The theory of the critics (which I am sharing here, but DO NOT ENDORSE) is that Leviticus is the work of Aaronid priests who were protecting their prerogatives. They wanted it perfectly clear that they, and not anyone else, were the true priests. As noted by the critics, outside of the material attributed to the Aaronid priests (specifically Deuteronomy) the priests are often called הַכֹּהֲנִים הַלְוִיִּם, which say the critics, suggests some sort of rivalry between the Levites, or a family of Levites, who thought they were entitled to serve in the Temple and the Aronids who wanted it made clear that right belonged to them alone. (preceding shared for informational purposes only.)

Open thread on the new Motty Borger message

I wanted to put this up yesterday, but couldn't get online so likely you've already heard that Motty Borger (update: I mean his father) has released a new message in which he angrily denies everything everyone everywhere has ever said about the tragic death of his son.

I have no comment on the content of his message (aside from one remark I'll make below) but invite you to say whatever you like here, with one exception: I'm going to moderate out unsubstantiated claims made about Motty Borger.

My one remark:  It's not for me to judge a grieving father, but I'm no fan of the approach he took. You can't pick a random tragedy and say that this was God's way of punishing people for committing your pet peeve. He may sincerely believe that hundreds of thousands lost power and that two Jews were killed by a falling tree because people said things about his family, but I could just as easily claim that the disaster resulted from something else, for instance the ongoing effort to protect pedophiles. Neither of us has any proof, or even any evidence that might substantiate our claims, so both of us should just keep quiet. Hanistort l'Hashem Elokeinu and all that. Also, it bugs me that he talked about the two dead Jews, and not the three others who died in the storm under identical circumstances.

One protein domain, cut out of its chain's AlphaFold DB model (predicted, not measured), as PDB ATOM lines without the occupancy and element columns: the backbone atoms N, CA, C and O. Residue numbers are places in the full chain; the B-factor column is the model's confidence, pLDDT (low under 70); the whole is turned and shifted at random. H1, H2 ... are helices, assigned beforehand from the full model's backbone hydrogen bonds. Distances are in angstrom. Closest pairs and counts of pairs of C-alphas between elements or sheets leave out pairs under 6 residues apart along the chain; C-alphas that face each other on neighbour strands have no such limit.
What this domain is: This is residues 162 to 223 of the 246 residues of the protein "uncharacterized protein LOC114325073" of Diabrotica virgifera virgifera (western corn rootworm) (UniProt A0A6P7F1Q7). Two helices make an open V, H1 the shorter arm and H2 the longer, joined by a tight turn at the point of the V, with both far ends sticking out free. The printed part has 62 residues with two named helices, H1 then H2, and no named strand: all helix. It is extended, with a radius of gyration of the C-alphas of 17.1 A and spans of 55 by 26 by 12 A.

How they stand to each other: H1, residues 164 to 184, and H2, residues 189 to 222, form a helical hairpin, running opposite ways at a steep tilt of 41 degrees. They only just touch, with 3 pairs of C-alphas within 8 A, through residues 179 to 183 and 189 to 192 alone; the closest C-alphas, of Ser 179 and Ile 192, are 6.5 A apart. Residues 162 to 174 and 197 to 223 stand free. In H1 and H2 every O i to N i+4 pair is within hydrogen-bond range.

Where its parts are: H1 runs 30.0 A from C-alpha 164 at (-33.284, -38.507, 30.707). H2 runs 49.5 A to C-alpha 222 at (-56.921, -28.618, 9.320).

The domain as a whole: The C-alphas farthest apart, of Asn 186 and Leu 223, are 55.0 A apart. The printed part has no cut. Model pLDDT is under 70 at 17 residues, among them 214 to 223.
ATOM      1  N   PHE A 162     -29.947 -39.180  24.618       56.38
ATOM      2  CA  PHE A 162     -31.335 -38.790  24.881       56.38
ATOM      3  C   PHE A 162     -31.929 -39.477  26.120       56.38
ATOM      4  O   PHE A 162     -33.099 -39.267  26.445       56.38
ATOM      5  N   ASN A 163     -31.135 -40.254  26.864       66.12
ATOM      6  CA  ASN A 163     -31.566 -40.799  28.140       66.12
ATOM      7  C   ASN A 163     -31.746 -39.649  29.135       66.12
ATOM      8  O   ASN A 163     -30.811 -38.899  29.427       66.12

My other one remark: Isn't there something clueless and delusional about posting a message calling for achdus among klal yisroel on Yeshiva World News? There's no one site that does more to stir up hatred within Orthodox Judaism. Hardly a day goes by without a YWN post that criticizes, slanders or insults the left side of OJ, and the nasty, angry, anti-achdus comments these posts generate are unsurprisingly the one thing the moron, uber-hypocrite, anti-dassTorah, YW editor refuses to moderate